European Foreign Policy and World War 1
Examines whether the foreign policies of European governments before 1914 were conducive to the outbreak of World War One.
# 26445 | 1,780 words | 8 sources | APA | 2003 |
Published on May 05, 2003 in History (European) , International Relations (Non-U.S.) , History (European - World Wars) , History (General)
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World War One is considered by many to be the greatest war the world has seen. World War One was the first war of worldwide magnitude and its effects on the world are still reverberating today. This paper explores whether the foreign policies of European governments before 1914 contributed to outbreak of the war. The investigation covers the foreign policies of all major European powers, including Germany, Austria-Hungry, Russia, France and Britain.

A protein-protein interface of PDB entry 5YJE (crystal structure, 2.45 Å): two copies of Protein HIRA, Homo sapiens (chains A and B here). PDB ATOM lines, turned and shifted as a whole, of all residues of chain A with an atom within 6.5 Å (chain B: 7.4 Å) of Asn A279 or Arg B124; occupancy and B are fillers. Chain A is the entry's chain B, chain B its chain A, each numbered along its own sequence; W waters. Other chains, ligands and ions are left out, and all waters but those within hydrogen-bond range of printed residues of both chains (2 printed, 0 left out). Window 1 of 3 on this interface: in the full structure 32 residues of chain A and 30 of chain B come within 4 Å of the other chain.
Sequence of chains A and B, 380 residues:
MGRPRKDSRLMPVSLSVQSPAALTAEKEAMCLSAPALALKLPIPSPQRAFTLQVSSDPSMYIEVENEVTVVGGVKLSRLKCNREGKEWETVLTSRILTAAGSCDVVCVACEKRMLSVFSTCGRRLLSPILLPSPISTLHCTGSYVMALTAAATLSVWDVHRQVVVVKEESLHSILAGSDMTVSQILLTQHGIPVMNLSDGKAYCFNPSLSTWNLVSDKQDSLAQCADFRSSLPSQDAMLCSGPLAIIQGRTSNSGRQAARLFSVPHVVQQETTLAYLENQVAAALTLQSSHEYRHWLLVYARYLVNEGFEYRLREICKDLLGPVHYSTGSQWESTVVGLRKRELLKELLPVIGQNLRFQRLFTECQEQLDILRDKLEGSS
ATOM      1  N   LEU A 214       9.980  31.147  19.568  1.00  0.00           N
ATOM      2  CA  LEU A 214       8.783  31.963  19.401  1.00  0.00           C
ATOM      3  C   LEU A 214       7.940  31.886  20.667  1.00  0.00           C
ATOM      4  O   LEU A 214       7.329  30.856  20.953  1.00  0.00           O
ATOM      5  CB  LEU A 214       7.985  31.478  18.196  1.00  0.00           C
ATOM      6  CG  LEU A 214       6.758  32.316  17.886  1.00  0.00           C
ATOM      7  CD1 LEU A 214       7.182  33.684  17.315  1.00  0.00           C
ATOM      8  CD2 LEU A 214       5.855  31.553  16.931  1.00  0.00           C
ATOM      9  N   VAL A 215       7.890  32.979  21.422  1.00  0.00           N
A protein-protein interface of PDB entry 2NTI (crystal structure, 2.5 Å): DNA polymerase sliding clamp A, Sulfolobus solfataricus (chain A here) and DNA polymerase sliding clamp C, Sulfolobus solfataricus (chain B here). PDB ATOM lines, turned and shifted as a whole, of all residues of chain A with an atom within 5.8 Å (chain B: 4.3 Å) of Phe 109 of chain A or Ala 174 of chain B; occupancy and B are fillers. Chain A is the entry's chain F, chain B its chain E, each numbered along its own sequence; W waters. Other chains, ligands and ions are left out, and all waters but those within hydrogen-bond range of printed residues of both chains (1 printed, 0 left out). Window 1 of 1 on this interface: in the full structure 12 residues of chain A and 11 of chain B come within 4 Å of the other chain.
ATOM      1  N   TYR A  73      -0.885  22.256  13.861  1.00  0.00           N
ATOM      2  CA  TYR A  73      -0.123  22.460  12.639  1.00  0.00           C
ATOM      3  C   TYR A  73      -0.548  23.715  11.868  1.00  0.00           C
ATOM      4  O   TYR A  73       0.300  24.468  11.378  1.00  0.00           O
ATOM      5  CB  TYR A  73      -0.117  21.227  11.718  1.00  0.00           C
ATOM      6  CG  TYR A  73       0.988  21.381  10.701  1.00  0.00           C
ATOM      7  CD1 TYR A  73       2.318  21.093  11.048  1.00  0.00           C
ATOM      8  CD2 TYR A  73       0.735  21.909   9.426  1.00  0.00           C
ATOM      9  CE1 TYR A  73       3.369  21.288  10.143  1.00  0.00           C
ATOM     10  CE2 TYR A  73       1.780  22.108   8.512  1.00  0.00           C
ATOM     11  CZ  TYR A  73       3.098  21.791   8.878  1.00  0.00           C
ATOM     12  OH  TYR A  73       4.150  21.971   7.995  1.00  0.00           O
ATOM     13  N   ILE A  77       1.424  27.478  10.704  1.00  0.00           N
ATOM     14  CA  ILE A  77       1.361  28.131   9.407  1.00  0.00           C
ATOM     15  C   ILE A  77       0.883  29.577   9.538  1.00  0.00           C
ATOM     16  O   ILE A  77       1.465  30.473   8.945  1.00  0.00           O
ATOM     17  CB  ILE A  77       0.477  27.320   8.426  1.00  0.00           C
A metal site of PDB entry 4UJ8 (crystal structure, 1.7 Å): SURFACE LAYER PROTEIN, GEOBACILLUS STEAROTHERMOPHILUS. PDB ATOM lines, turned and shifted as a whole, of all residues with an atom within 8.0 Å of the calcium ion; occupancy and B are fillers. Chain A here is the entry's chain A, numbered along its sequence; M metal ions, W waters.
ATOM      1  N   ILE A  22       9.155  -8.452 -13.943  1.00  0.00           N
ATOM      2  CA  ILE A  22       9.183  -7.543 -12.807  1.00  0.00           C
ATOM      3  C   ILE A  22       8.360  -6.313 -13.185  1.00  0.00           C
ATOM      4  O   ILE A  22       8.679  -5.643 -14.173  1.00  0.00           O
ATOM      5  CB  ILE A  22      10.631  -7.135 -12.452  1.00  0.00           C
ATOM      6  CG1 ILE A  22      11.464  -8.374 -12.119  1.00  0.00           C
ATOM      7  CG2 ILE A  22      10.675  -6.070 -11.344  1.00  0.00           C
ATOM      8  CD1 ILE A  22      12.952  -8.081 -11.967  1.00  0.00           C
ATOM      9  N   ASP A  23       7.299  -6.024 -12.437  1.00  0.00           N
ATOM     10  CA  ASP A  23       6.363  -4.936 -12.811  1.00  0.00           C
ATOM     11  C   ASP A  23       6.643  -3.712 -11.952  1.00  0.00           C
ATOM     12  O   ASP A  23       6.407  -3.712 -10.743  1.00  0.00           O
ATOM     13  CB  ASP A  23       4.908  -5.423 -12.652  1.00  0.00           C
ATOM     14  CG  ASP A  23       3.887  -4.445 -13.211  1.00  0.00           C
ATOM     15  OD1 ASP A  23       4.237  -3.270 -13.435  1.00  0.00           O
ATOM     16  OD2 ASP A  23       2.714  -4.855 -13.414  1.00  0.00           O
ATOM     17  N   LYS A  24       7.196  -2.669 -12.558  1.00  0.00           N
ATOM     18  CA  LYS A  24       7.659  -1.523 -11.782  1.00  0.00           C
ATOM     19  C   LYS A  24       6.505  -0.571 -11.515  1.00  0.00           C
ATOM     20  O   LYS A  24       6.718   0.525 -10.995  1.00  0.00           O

From the Paper:"Rivalry between Austria-Hungry and Russia was very evident, and could escalate into conflict easily. The breakup of the Ottoman Empire led to both Russia and Austria-Hungry seeking to profit through the expansion. The Balkan Wars of 1912-1913 was not only a disaster for the Ottomans but for the Austrians as well because enemies such as Serbia had raised an army of 200,000. 4 Serbia desired to unite all Serbs including the 7.3 million Serbs who lived in Austria-Hungry with the 3.3 million who lived within the boundaries of Serbia. Serbia had the support of Russia in freeing the Serbs from oppressive empires such as Austria-Hungry. In 1908 the Austrian annexation of Bosnia and Herzegovina ended Austro-Russian collaboration and opened an era of suspicion and antagonism."
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